HYDERABAD: Confusion prevails in the case of the Aramghar woman even after her transfer to the Kasturba Gandhi National Memorial Trust on Tuesday. First, she was sent to meet a neuro-psychiatrist at Asha Hospital. “Medical check up is priority to determine her mental condition. The state in which she was discovered is shocking and questionable.
The doctor will be conducting all related tests on Wednesday and her treatment and medical aid will be take care of accordingly,” said Subhashini, panel advocate at the District Legal Services Authority, Ranga Reddy district.
However, V Padmavathi, state head of KGNMT, said that as per norms, the woman will be accompanied by a counsellor and a medical check up will be conducted at the Institute of Mental Hospital. But, Subhashini stated that a doctor at the private hospital had volunteered to help in diagnosing the victim’s condition and hence the DLSA had decided to seek it as a second opinion. The young woman, forgotten by the State for three years, will now face a surfeit of mental health assessments, while still not being presented before a magistrate.
Presence of a State Mental Health Authority, as mandated by law, may have helped matters. However, the Telangana State Mental Health Authority is yet to officially start functioning, according to Dr M Umashankar, superintendent, Institute of Mental Health. “After the state’s bifurcation in 2014, the Authority has been functioning informally as per requirement. I took charge last July and submitted a proposal. We are awaiting the government gazette for the same,” he said.
The young woman had been admitted into Aramghar after she was spotted loitering by Mailardevpally Police late in the night in 2014. Police claimed that she ‘seemed’ mentally unstable and as part of the “regular practice” she was sent to the centre. However, police officials to whom Express spoke also claim they believed that she did not have a mental health problem which is why did not follow the procedure as per the 1987 Act.
“In this particular case, at the time that she was spotted... her mental condition was not determined and hence she was only sent to the home,” said PV Padmaja, DCP, Shamshabad, adding that in other cases the police follows the procedure. She believes that once the woman was admitted to the home she became the home’s responsibility. However, why she needed to be admitted to a home, if she was not ill is unknown.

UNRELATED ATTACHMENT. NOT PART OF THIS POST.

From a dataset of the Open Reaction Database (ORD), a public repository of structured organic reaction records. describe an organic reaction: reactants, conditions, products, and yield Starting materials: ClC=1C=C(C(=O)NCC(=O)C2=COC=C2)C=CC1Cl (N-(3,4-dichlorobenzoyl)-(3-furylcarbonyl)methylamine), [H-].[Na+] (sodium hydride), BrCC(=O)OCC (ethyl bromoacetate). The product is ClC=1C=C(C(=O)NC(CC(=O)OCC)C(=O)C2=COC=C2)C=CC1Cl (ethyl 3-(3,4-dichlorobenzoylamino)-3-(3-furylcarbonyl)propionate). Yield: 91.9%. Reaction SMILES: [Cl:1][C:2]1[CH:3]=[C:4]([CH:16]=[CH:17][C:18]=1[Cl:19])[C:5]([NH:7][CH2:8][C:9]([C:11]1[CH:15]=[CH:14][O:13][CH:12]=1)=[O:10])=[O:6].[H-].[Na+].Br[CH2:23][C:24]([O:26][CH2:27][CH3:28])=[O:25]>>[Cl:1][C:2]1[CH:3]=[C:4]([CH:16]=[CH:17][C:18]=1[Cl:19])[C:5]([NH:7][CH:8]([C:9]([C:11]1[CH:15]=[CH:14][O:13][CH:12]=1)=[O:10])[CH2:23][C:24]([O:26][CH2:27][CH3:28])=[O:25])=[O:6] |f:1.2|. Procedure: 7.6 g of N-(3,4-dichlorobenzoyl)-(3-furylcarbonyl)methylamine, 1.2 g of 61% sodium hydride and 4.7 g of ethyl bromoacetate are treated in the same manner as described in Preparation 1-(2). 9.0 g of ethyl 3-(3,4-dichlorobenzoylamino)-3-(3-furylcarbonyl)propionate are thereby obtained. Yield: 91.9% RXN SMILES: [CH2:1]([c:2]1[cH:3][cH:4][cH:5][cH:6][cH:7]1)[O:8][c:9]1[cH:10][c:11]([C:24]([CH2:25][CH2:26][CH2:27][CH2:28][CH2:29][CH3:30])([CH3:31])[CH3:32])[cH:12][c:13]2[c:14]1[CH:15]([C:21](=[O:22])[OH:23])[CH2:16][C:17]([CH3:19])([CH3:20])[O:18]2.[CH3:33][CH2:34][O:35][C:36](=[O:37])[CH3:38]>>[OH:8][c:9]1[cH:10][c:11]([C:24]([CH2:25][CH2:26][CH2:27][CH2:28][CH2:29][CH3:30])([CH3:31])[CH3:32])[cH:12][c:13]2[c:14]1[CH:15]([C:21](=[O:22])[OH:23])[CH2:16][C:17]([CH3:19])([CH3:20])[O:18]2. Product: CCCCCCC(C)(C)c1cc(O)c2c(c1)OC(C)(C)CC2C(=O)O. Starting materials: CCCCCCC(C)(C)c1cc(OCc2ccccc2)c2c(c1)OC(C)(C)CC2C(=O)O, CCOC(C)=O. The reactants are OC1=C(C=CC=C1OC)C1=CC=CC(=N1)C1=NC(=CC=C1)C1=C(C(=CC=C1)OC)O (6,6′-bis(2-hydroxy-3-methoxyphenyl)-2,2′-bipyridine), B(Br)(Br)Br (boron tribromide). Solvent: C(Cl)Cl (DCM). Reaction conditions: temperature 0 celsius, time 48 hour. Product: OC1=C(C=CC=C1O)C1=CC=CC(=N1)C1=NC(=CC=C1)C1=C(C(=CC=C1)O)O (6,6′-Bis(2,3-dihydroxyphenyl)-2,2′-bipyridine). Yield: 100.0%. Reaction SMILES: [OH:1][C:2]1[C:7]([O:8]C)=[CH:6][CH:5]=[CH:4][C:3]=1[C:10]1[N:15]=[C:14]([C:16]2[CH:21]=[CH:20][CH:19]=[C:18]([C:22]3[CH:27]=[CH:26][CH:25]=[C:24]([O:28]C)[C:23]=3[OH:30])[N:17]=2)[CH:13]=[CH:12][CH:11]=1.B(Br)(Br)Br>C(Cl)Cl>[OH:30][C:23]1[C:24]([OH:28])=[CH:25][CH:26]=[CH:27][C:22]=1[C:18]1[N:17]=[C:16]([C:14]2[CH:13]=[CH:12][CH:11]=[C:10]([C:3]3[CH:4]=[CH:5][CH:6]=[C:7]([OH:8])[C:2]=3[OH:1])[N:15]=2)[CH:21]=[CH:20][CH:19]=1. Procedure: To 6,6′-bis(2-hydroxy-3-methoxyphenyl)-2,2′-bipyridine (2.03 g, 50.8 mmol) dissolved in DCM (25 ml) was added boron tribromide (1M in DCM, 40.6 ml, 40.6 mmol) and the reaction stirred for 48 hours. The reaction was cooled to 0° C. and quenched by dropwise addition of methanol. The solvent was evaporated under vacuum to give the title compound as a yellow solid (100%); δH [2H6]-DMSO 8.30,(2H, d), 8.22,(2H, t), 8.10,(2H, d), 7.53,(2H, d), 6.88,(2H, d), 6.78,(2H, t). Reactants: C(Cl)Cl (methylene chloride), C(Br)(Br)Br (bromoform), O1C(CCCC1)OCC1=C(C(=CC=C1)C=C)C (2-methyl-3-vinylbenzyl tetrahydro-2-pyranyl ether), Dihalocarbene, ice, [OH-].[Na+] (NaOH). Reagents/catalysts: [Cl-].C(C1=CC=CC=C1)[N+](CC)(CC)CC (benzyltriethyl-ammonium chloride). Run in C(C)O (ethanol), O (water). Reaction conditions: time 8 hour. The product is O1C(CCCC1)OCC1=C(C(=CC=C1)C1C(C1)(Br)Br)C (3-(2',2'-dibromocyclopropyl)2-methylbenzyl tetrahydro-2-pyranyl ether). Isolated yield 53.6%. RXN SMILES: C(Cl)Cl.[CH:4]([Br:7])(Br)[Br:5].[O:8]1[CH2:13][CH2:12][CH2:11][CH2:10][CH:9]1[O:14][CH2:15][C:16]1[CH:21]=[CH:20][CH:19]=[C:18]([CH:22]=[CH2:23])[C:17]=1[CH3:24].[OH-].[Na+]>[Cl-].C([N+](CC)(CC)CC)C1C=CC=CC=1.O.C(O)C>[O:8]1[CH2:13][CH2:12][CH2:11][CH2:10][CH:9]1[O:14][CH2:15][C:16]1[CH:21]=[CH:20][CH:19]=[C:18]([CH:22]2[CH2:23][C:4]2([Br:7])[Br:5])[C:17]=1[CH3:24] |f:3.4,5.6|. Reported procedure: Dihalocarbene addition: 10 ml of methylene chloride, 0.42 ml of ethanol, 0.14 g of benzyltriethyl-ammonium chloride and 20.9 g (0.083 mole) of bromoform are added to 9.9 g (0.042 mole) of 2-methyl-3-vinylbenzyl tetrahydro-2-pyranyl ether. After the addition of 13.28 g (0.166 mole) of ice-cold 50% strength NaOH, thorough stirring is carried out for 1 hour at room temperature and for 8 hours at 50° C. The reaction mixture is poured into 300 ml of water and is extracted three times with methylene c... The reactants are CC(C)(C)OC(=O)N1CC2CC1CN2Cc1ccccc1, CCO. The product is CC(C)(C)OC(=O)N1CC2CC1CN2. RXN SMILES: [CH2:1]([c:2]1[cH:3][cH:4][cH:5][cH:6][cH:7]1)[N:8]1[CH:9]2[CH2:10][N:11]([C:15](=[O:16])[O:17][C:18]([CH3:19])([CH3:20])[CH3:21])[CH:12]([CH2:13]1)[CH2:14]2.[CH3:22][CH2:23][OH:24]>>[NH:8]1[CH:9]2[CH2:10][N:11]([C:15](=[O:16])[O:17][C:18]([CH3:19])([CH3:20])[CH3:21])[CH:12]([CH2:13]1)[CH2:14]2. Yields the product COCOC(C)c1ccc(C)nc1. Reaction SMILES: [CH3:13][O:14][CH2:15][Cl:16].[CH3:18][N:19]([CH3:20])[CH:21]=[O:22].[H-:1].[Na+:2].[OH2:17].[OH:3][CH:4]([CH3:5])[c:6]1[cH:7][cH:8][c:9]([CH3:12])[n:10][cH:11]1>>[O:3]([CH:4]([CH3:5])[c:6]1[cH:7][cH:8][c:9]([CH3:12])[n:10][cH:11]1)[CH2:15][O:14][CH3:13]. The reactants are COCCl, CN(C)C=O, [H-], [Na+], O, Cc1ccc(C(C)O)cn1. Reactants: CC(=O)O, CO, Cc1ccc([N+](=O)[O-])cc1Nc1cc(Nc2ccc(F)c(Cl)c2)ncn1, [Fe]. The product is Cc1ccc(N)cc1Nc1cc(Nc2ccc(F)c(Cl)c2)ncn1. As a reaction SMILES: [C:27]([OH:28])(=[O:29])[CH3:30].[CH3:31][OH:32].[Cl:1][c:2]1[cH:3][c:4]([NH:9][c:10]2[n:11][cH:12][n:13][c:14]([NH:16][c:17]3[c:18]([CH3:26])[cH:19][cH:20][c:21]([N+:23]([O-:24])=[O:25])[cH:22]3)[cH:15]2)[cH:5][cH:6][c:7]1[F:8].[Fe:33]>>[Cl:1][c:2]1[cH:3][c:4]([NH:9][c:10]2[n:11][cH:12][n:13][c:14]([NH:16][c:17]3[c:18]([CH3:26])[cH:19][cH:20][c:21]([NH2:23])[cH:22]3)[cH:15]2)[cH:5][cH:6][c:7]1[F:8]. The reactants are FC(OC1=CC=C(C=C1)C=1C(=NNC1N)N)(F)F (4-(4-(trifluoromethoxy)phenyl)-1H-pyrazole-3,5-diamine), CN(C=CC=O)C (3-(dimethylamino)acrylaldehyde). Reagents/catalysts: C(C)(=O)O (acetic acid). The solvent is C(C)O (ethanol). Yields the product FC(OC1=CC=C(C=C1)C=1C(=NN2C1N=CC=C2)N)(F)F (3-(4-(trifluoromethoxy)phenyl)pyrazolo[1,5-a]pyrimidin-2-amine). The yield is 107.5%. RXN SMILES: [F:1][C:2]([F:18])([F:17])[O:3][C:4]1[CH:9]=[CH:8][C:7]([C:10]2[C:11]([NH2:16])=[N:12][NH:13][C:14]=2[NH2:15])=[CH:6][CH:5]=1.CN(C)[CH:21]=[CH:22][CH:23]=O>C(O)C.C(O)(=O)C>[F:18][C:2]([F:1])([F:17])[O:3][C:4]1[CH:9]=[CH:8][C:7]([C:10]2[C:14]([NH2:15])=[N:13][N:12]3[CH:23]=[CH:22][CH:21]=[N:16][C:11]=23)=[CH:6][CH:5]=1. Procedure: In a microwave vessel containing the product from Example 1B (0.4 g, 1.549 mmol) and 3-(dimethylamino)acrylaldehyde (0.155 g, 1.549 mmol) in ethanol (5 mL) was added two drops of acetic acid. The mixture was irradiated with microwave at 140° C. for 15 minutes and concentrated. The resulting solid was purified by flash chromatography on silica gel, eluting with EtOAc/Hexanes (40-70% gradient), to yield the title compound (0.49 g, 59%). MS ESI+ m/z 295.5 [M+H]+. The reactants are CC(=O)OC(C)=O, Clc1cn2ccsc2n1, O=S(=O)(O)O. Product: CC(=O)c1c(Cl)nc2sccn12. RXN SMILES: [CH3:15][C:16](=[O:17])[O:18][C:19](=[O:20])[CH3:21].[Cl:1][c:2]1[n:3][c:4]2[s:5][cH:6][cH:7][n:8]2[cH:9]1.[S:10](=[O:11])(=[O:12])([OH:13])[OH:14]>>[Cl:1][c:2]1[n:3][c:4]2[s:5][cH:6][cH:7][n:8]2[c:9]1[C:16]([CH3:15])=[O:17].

Activists are aghast. “The (1987) law states that the officer who identifies the person is responsible for putting them in a temporary home and then within the next 24 hours ensuring that he or she is produced before a magistrate who, with a medical officer, determines the person’s mental condition and accordingly prescribes care and treatment.
Now that this has not been done, the victim needs to be produced in front of a magistrate at least at this stage,” stressed Vaishnavi Jayakumar, mental health and disability rights activist. No individual can be left in any home or centre indefinitely, she pointed out.
“The minute we spot a person or identify someone who seems mentally unstable, we decide how they should be treated. We just believe that there is no need to respect them as individuals,” Amita Dhanda, head of Centre for Disability Studies at NALSAR, pointed out. People proceed to take decisions for the mentally unstable, with the idea that they are being noble and good, she said.
What the new law says
Under Mental Healthcare Act of 2017, if police officer has reason to believe a person in station limits has a mental illness and is being ill-treated or neglected, he must report it to local Magistrate. The Magistrate may order the person to be taken to a public mental health facility for assessment and treatment.
Magistrate could authorise admission of the person for not more than 10 days. In the case of a homeless person, police must file a missing person’s case and try trace the family before the person is sent for assessment.